TNPP is currently under the REACH substance evaluation regime (CoRAP). The French competent authorities (Anses) are checking its suspected PBT/vPvB properties. The decision is still pending.
Nonylphenolethxoxylate (NPE) was used as a surfactant in one of the supplied polyolefin additives. The final concentration in Borealis' products was less than 10 ppm. In 2013 Borealis fully replaced NPE, which had come under increasing pressure from NGOs and authorities (in particular the European Chemicals Agency and the US Environmental Protection Agency) for its endocrine disruptive (ED) properties. As a consequence, Borealis approached its supplier, which was eventually able to substitute it with a less hazardous surfactant. In addition, Borealis found other suppliers that do not use any surfactant for an equivalent product.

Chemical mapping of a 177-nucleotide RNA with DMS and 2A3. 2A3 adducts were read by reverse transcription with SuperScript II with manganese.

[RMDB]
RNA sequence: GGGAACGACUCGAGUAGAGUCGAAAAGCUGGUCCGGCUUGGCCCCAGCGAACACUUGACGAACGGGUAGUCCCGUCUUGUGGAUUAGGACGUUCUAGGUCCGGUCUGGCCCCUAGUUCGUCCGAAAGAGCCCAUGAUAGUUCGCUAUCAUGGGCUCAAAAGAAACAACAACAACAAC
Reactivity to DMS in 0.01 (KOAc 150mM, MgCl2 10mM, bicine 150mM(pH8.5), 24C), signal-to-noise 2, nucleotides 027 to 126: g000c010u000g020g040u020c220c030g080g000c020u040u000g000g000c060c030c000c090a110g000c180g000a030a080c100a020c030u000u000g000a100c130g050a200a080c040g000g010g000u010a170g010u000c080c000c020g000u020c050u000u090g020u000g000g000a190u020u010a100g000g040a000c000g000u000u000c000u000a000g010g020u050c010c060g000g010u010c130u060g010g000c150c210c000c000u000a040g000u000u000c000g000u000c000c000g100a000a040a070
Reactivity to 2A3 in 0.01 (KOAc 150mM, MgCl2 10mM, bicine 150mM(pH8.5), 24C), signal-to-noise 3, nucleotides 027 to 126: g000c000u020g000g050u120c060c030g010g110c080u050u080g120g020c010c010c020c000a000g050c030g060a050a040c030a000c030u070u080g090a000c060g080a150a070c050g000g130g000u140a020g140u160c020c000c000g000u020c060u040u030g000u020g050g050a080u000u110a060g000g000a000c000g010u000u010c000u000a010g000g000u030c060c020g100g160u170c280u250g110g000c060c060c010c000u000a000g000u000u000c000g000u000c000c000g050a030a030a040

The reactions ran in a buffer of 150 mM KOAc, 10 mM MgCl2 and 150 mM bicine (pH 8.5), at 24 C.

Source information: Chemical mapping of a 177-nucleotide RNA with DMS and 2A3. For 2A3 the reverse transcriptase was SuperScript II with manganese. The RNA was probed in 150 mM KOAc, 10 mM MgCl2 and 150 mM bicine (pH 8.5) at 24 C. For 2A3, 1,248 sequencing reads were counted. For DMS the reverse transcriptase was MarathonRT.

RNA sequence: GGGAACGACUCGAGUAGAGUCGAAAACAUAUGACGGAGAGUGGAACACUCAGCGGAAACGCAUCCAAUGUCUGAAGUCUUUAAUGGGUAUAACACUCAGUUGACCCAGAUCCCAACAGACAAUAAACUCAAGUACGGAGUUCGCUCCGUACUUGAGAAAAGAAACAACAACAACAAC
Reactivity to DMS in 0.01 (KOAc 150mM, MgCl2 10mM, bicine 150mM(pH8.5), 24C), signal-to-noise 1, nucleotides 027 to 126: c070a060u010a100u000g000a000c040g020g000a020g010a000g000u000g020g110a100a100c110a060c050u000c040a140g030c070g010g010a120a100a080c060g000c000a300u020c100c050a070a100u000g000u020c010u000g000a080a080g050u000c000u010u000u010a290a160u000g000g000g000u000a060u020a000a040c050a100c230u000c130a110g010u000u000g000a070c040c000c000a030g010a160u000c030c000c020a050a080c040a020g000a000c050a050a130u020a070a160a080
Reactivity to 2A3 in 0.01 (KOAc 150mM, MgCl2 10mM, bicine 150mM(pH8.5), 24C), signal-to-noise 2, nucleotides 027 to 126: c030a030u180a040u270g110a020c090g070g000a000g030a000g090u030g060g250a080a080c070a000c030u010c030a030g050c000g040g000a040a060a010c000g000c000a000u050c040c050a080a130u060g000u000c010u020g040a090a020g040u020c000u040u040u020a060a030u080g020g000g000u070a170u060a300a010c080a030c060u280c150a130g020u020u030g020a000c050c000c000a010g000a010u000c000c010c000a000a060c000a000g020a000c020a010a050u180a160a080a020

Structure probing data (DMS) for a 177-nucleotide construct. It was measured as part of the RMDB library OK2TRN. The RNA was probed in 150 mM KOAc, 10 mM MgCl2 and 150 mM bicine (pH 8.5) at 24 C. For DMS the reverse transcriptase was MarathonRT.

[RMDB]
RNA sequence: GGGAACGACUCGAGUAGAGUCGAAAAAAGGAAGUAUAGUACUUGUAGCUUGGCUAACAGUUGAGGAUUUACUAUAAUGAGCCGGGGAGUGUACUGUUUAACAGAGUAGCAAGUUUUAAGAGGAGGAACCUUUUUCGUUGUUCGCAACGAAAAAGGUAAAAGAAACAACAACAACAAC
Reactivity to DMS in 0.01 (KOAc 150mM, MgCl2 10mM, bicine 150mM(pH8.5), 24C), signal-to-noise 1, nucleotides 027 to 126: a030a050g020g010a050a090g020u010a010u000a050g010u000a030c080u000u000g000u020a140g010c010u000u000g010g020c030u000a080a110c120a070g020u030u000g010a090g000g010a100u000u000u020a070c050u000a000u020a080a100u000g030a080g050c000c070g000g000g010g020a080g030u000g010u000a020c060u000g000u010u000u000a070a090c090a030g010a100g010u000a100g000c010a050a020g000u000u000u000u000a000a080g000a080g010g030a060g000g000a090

In 2012, NPE was added to the REACH candidate list of SVHC for authorisation for its ED properties. There is also an EU-wide new restriction published, restricting the use of NPE in textiles from 2021 onwards.
Crystalline silica was used as an antiblocking agent in some PE film grades. In 2010, Borealis replaced it with amorphous, synthetic silica for this use. The International Agency for Research on Cancer had found it to cause cancer when inhaled.
The French competent authorities are currently preparing a dossier to propose that this substance is classified as carcinogenic. The dossier is expected in March 2017.